The congressman’s questioning of the UWindsor law professor during the federal committee on bail bond reform was called racist

Danardo Jones is an Assistant Professor of Law at the University of Windsor.  (Jason Viau/CBC - photo credit)

Danardo Jones is an Assistant Professor of Law at the University of Windsor. (Jason Viau/CBC – photo credit)

During a hearing of the federal committee investigating Canada’s bail bond system, Conservative MP Larry Brock questioned University of Windsor associate law professor Danardo Jones in a manner some have called racist.

Jones testified before the Standing Committee on Justice and Human Rights last week. He pointed out injustices in Canada’s justice system for racialized and marginalized people.

According to Jones, when people are racially profiled by the police, it leads to excessive incarceration of Black and Indigenous people. Because bail is based on credibility and trustworthiness, Jones said it puts racialized people on an unfair playing field.

“Some people are considered more credible and trustworthy because of certain racist narratives,” Jones said. “There is a profound problem with how risk is understood and how we interpret risk on certain bodies.”

He said this was a case where racial sensitivity and awareness came into play.

“Where do you get this data from,” Conservative MP Larry Brock, a former QC, asked during the March 8 hearing. “I find it quite offensive that you use this broad line to categorize the Crown system and the judicial system when it comes to marginalized people, Black people and Indigenous people, as they don’t get a fair shake in our bail system.

Brock also cited Jones’ seven years of experience as a criminal defense attorney as a “small period when Professor Jones actually practiced law.”

As an invited expert, Jones said he did not expect to be cross-examined in this way or to have his credentials denied.

He described it as a “very uncomfortable situation” for him.

CBC News requested an interview with Brock. Instead, the press secretary sent a statement attributed to Brock himself with Pierre Poilievre, leader of the official opposition.

“In an era of rising crime, when people of color are disproportionately victims of violent crime, and repeat offenders are repeatedly let loose on our streets with ease, all Canadians—regardless of race, color, or creed—deserve an honest debate about what is happening in our country. For elected officials on a parliamentary committee, that means asking questions,” Brock said in an email.

Watch the interaction between Rep. Larry Brock and UWindsor Law Professor Danardo Jones:

Now the head of the Black Studies Institute at the University of Windsor has sent Brock a letter explaining how the interaction contained racial stereotypes.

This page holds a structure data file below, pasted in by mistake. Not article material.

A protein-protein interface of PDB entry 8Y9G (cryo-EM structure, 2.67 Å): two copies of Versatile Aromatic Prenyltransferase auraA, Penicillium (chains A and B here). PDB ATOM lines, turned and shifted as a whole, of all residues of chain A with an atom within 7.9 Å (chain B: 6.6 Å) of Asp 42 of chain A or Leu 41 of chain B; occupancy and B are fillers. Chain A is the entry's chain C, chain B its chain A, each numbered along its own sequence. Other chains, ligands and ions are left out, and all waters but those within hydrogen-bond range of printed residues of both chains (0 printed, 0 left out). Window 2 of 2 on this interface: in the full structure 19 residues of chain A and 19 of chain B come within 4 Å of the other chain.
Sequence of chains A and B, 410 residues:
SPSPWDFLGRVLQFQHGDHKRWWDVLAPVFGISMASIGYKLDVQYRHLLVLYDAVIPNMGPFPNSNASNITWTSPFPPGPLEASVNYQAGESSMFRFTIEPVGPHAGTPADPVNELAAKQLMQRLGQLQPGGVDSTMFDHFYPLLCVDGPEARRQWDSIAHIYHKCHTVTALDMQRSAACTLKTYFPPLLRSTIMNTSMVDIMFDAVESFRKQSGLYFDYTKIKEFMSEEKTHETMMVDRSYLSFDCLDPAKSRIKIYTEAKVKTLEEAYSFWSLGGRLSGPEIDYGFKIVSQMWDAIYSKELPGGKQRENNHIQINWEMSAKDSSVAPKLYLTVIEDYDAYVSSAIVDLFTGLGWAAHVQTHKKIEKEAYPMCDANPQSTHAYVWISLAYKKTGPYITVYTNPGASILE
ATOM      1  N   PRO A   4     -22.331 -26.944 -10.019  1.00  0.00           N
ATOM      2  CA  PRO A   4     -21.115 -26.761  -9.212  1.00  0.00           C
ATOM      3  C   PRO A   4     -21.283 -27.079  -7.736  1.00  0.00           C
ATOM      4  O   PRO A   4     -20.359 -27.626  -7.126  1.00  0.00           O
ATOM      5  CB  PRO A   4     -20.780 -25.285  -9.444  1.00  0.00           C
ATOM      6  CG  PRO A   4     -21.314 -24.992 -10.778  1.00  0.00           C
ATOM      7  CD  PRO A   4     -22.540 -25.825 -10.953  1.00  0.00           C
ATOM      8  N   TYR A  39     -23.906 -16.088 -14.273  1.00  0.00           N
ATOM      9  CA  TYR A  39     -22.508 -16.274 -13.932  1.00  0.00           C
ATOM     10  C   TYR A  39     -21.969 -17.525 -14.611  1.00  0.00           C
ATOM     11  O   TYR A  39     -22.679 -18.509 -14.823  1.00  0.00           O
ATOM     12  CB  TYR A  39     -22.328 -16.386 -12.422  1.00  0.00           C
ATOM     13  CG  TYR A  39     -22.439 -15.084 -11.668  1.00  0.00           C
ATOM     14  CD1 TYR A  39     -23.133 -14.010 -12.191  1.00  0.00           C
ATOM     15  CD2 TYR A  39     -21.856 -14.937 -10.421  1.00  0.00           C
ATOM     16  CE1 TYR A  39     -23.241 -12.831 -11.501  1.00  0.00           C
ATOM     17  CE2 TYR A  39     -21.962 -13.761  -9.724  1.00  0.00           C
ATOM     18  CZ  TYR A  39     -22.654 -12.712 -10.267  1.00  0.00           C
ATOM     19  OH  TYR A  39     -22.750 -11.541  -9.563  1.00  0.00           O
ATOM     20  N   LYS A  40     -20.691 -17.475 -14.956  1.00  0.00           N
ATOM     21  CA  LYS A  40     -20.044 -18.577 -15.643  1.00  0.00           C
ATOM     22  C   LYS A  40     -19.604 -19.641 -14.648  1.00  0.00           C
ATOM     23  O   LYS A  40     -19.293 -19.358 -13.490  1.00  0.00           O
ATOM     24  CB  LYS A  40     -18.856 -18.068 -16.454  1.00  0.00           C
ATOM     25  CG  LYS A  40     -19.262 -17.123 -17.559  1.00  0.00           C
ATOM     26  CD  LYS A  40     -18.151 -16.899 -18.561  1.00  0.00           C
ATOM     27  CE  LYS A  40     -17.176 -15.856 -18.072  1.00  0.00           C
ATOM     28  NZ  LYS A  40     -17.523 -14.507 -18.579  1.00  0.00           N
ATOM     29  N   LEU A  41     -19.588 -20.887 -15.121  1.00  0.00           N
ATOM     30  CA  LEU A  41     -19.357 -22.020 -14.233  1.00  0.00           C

“By treating Professor Jones as a fraud, a hypocrite, and a rude human being, you have enacted all of the anti-Black tropes that we at the Black Studies Institute have worked to combat,” said Founder Natalie Delia Deckard.

The University of Windsor’s Racialized Academics & Advocates Centering Equity and Solidarity (RAACES) have also sent a letter to the President, Chancellor and the Institution’s Board of Directors calling for action.

They also say the interaction makes Jones “a target of racism” and call on the university to defend him.

RAACES wants the University of Windsor to make a public statement in support of Jones and demand an apology from Brock, among other things.

Standing Committee on Justice and Human Rights of the House of Commons

Standing Committee on Justice and Human Rights of the House of Commons

Jones doesn’t want the interaction with Brock to detract from the topic he traveled to Ottawa to talk about — systemic issues with Canada’s bail system that relate specifically to Black and Indigenous peoples.

“The fact that I address it is not the problem. As I said earlier, this is evidence that is readily available to all of us, and it is evidence that has been compiled over the last 30 years. This is something our courts, the highest court in our country, have recognized and said over and over again that we need to face this issue,” Jones said.

“If we pretend that’s not a problem, then we have a lot of work to do,” he added.

Because the exchange has garnered so much attention on social media, Jones says people have come forward that it has opened their eyes to issues related to inequality of justice.

“I’ve heard from a lot of people who probably never really thought about criminal justice reform [and] now they’re talking about it,” Jones said.

The Black Studies Institute said it also plans to file complaints against Brock with the Law Society of Ontario and the Parliamentary Office of the Conflict of Interest and Ethics Commissioner.


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